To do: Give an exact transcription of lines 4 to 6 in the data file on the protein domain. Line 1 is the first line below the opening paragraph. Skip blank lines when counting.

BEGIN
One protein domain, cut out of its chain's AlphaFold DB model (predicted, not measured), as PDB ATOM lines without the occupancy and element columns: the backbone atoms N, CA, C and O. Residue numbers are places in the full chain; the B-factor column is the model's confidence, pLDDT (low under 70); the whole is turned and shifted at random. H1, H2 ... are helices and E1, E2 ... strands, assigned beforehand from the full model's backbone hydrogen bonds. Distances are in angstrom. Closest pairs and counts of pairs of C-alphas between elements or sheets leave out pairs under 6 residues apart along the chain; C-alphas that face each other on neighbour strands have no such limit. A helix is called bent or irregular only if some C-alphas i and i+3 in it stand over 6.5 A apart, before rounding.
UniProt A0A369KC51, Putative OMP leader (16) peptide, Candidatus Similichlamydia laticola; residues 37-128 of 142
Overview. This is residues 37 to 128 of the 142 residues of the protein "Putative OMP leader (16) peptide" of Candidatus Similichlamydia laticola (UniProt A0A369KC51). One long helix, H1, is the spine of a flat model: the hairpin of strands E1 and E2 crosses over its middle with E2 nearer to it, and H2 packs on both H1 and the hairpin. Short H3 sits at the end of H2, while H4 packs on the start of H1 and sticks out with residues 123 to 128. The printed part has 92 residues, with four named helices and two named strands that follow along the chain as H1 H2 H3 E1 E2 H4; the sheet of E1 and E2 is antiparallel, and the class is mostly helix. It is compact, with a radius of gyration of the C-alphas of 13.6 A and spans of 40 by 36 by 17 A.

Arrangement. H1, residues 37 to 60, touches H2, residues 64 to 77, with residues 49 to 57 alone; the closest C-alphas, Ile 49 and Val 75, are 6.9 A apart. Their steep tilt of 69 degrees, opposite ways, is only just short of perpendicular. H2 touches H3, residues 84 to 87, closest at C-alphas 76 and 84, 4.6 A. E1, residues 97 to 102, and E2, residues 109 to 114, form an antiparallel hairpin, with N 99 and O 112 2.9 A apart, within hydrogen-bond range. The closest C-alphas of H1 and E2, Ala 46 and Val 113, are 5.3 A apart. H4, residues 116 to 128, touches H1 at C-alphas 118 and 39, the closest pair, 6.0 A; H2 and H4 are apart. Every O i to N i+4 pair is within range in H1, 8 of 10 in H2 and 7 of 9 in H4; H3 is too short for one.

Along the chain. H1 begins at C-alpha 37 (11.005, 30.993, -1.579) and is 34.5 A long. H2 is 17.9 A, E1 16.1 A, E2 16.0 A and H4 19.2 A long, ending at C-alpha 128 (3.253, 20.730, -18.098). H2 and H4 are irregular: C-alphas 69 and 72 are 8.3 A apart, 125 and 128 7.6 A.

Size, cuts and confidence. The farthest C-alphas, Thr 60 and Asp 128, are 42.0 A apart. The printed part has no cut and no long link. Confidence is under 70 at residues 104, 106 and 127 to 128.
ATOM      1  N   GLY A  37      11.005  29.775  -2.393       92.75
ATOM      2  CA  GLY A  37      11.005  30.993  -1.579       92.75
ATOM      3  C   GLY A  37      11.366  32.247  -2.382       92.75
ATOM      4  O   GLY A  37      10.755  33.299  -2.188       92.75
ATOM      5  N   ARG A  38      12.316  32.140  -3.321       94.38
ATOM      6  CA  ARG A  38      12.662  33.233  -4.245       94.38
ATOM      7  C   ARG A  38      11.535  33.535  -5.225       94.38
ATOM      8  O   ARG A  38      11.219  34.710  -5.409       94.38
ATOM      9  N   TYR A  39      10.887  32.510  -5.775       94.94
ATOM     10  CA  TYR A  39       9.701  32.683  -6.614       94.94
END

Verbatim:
Along the chain. H1 begins at C-alpha 37 (11.005, 30.993, -1.579) and is 34.5 A long. H2 is 17.9 A, E1 16.1 A, E2 16.0 A and H4 19.2 A long, ending at C-alpha 128 (3.253, 20.730, -18.098). H2 and H4 are irregular: C-alphas 69 and 72 are 8.3 A apart, 125 and 128 7.6 A.

Size, cuts and confidence. The farthest C-alphas, Thr 60 and Asp 128, are 42.0 A apart. The printed part has no cut and no long link. Confidence is under 70 at residues 104, 106 and 127 to 128.
ATOM      1  N   GLY A  37      11.005  29.775  -2.393       92.75